Do teachers believe in "neuromyths" just as much as everyone else?
[iframe style="border:none" src="//html5-player.libsyn.com/embed/episode/id/6028013/height/100/width/480/thumbnail/no/render-playlist/no/theme/standard-mini/tdest_id/448900" height="100" width="480" scrolling="no" allowfullscreen webkitallowfullscreen mozallowfullscreen oallowfullscreen msallowfullscreen] There are some commonly held misconceptions in the general public about how the brain works and how it affects how we learn - these are often called "neuromyths." We know that the general public can fall prey to these much of the time, but what about our educators? And if teachers believe in these neuromyths, what does it mean for how they teach, or how schools allocate their resources? And can we protect against falling for these neuromyths by better training?
Join me as I talk with Kelly Macdonald - doctoral candidate in clinical psychology at the University of Houston, and Asst Professor Dr Lauren McGrath at the University of Denver - both in the USA - as we talk about their paper exploring belief in neuromyths by educators and the general public, and how we can change things.
Here is the link to the full paper we talk about in this week's show:
Here is the abstract for some context:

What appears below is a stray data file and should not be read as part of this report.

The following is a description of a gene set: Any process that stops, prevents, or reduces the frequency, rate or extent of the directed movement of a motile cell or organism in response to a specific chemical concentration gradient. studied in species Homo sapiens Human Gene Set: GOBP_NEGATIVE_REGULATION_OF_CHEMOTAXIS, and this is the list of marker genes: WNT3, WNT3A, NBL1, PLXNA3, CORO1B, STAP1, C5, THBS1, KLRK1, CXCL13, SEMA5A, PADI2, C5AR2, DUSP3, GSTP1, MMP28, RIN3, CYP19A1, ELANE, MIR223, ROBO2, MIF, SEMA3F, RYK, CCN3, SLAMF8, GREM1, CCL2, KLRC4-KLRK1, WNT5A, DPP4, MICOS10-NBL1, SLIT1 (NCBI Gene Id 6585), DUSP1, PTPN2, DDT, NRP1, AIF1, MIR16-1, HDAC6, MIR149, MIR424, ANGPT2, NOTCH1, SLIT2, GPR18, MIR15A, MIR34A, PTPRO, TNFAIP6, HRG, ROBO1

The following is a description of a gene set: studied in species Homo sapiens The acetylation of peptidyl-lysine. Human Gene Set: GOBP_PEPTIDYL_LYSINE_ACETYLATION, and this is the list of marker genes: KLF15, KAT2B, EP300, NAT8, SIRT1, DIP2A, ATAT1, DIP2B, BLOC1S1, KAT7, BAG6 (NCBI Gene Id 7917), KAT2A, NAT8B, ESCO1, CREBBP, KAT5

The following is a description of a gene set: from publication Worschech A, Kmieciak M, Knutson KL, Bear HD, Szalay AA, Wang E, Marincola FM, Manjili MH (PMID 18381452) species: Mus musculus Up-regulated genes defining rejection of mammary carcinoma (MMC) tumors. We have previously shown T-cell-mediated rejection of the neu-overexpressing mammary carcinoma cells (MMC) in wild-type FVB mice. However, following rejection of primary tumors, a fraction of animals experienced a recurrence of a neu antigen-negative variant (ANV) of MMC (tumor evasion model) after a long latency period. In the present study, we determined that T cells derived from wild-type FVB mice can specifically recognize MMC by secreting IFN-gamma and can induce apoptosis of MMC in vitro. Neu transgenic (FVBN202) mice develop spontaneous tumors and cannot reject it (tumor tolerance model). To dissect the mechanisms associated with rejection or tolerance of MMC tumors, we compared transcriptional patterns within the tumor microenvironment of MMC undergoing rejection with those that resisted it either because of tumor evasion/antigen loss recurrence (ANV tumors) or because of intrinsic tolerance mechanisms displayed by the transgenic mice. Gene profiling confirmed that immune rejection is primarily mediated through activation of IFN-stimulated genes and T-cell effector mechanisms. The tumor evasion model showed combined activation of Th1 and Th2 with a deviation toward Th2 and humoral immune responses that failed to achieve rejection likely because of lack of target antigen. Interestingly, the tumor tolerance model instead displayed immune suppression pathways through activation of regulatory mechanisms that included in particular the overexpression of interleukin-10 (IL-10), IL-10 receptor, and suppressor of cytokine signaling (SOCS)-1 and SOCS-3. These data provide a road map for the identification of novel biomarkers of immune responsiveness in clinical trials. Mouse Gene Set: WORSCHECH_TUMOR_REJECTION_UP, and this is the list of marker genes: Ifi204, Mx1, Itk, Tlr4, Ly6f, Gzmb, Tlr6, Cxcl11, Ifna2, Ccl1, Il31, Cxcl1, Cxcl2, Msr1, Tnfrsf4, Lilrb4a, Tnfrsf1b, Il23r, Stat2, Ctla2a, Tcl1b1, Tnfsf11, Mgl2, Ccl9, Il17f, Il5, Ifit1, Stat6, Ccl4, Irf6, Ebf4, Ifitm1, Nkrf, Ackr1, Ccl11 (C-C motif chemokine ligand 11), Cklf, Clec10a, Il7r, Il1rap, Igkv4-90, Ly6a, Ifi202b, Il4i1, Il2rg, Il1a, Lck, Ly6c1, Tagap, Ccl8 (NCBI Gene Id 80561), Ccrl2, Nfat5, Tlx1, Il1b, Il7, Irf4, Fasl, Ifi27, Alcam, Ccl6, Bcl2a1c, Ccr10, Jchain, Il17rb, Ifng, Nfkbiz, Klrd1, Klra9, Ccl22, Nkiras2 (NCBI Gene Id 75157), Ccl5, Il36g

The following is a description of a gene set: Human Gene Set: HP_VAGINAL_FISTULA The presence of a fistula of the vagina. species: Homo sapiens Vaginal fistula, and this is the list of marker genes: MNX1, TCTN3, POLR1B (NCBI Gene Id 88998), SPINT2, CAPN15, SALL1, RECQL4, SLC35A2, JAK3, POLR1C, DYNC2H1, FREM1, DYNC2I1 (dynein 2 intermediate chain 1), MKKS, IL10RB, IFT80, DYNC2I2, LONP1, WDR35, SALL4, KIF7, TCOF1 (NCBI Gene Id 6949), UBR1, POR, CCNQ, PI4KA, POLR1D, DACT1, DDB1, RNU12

Neuromyths are misconceptions about brain research and its application to education and learning. Previous research has shown that these myths may be quite pervasive among educators, but less is known about how these rates compare to the general public or to individuals who have more exposure to neuroscience. This study is the first to use a large sample from the United States to compare the prevalence and predictors of neuromyths among educators, the general public, and individuals with high neuroscience exposure. Neuromyth survey responses and demographics were gathered via an online survey hosted at TestMyBrain.org. We compared performance among the three groups of interest: educators (N = 598), high neuroscience exposure (N = 234), and the general public (N = 3,045) and analyzed predictors of individual differences in neuromyths performance. In an exploratory factor analysis, we found that a core group of 7 "classic" neuromyths factored together (items related to learning styles, dyslexia, the Mozart effect, the impact of sugar on attention, right-brain/left-brain learners, and using 10% of the brain). The general public endorsed the greatest number of neuromyths (M = 68%), with significantly fewer endorsed by educators (M = 56%), and still fewer endorsed by the high neuroscience exposure group (M = 46%). The two most commonly endorsed neuromyths across all groups were related to learning styles and dyslexia. More accurate performance on neuromyths was predicted by age (being younger), education (having a graduate degree), exposure to neuroscience courses, and exposure to peer-reviewed science. These findings suggest that training in education and neuroscience can help reduce but does not eliminate belief in neuromyths. We discuss the possible underlying roots of the most prevalent neuromyths and implications for classroom practice. These empirical results can be useful for developing comprehensive training modules for educators that target general misconceptions about the brain and learning.
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